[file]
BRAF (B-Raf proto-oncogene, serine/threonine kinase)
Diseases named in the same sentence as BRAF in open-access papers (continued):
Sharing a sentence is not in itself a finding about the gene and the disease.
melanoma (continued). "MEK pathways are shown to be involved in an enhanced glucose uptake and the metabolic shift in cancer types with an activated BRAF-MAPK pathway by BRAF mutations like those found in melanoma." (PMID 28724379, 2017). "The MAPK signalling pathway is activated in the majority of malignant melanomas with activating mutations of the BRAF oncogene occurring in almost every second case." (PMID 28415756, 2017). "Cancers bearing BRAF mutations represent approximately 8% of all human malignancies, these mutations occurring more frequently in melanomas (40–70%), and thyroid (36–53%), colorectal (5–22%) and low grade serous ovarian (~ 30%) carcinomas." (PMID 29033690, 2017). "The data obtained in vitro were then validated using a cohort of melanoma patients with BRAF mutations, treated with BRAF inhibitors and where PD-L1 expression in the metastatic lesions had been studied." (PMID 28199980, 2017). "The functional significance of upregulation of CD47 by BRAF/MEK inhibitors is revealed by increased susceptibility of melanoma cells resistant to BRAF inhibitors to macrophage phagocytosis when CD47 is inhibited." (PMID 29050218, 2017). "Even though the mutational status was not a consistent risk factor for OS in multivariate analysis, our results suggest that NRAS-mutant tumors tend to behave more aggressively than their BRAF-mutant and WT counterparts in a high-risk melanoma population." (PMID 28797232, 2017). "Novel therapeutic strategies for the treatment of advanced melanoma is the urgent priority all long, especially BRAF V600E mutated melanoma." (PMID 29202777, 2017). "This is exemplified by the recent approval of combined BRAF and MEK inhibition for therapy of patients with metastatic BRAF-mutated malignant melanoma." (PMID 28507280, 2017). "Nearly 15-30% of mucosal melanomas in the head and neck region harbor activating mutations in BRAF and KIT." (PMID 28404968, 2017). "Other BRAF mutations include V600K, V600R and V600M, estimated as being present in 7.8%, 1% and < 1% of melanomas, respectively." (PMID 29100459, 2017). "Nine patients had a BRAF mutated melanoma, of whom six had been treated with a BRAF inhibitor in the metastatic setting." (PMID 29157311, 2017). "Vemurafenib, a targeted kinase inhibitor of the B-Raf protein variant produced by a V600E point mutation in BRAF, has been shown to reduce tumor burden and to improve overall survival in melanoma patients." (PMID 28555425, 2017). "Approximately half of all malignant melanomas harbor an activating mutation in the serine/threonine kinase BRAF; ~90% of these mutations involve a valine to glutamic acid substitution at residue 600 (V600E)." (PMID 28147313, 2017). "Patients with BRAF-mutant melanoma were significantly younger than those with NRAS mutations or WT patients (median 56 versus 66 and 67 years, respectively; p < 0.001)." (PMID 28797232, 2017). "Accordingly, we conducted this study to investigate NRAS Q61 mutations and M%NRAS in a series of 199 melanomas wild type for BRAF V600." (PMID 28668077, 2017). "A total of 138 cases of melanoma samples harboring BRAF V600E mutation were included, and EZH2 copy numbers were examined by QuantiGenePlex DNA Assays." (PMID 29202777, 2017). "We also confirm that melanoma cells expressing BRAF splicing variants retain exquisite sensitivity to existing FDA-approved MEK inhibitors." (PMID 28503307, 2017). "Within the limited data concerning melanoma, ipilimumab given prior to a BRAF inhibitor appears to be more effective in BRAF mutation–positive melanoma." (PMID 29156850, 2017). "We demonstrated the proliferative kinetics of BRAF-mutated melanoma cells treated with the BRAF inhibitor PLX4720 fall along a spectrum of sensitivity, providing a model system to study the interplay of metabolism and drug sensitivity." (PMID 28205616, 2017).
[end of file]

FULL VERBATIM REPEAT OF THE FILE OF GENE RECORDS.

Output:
BRAF (B-Raf proto-oncogene, serine/threonine kinase)
Diseases named in the same sentence as BRAF in open-access papers (continued):
Sharing a sentence is not in itself a finding about the gene and the disease.
melanoma (continued). "MEK pathways are shown to be involved in an enhanced glucose uptake and the metabolic shift in cancer types with an activated BRAF-MAPK pathway by BRAF mutations like those found in melanoma." (PMID 28724379, 2017). "The MAPK signalling pathway is activated in the majority of malignant melanomas with activating mutations of the BRAF oncogene occurring in almost every second case." (PMID 28415756, 2017). "Cancers bearing BRAF mutations represent approximately 8% of all human malignancies, these mutations occurring more frequently in melanomas (40–70%), and thyroid (36–53%), colorectal (5–22%) and low grade serous ovarian (~ 30%) carcinomas." (PMID 29033690, 2017). "The data obtained in vitro were then validated using a cohort of melanoma patients with BRAF mutations, treated with BRAF inhibitors and where PD-L1 expression in the metastatic lesions had been studied." (PMID 28199980, 2017). "The functional significance of upregulation of CD47 by BRAF/MEK inhibitors is revealed by increased susceptibility of melanoma cells resistant to BRAF inhibitors to macrophage phagocytosis when CD47 is inhibited." (PMID 29050218, 2017). "Even though the mutational status was not a consistent risk factor for OS in multivariate analysis, our results suggest that NRAS-mutant tumors tend to behave more aggressively than their BRAF-mutant and WT counterparts in a high-risk melanoma population." (PMID 28797232, 2017). "Novel therapeutic strategies for the treatment of advanced melanoma is the urgent priority all long, especially BRAF V600E mutated melanoma." (PMID 29202777, 2017). "This is exemplified by the recent approval of combined BRAF and MEK inhibition for therapy of patients with metastatic BRAF-mutated malignant melanoma." (PMID 28507280, 2017). "Nearly 15-30% of mucosal melanomas in the head and neck region harbor activating mutations in BRAF and KIT." (PMID 28404968, 2017). "Other BRAF mutations include V600K, V600R and V600M, estimated as being present in 7.8%, 1% and < 1% of melanomas, respectively." (PMID 29100459, 2017). "Nine patients had a BRAF mutated melanoma, of whom six had been treated with a BRAF inhibitor in the metastatic setting." (PMID 29157311, 2017). "Vemurafenib, a targeted kinase inhibitor of the B-Raf protein variant produced by a V600E point mutation in BRAF, has been shown to reduce tumor burden and to improve overall survival in melanoma patients." (PMID 28555425, 2017). "Approximately half of all malignant melanomas harbor an activating mutation in the serine/threonine kinase BRAF; ~90% of these mutations involve a valine to glutamic acid substitution at residue 600 (V600E)." (PMID 28147313, 2017). "Patients with BRAF-mutant melanoma were significantly younger than those with NRAS mutations or WT patients (median 56 versus 66 and 67 years, respectively; p < 0.001)." (PMID 28797232, 2017). "Accordingly, we conducted this study to investigate NRAS Q61 mutations and M%NRAS in a series of 199 melanomas wild type for BRAF V600." (PMID 28668077, 2017). "A total of 138 cases of melanoma samples harboring BRAF V600E mutation were included, and EZH2 copy numbers were examined by QuantiGenePlex DNA Assays." (PMID 29202777, 2017). "We also confirm that melanoma cells expressing BRAF splicing variants retain exquisite sensitivity to existing FDA-approved MEK inhibitors." (PMID 28503307, 2017). "Within the limited data concerning melanoma, ipilimumab given prior to a BRAF inhibitor appears to be more effective in BRAF mutation–positive melanoma." (PMID 29156850, 2017). "We demonstrated the proliferative kinetics of BRAF-mutated melanoma cells treated with the BRAF inhibitor PLX4720 fall along a spectrum of sensitivity, providing a model system to study the interplay of metabolism and drug sensitivity." (PMID 28205616, 2017).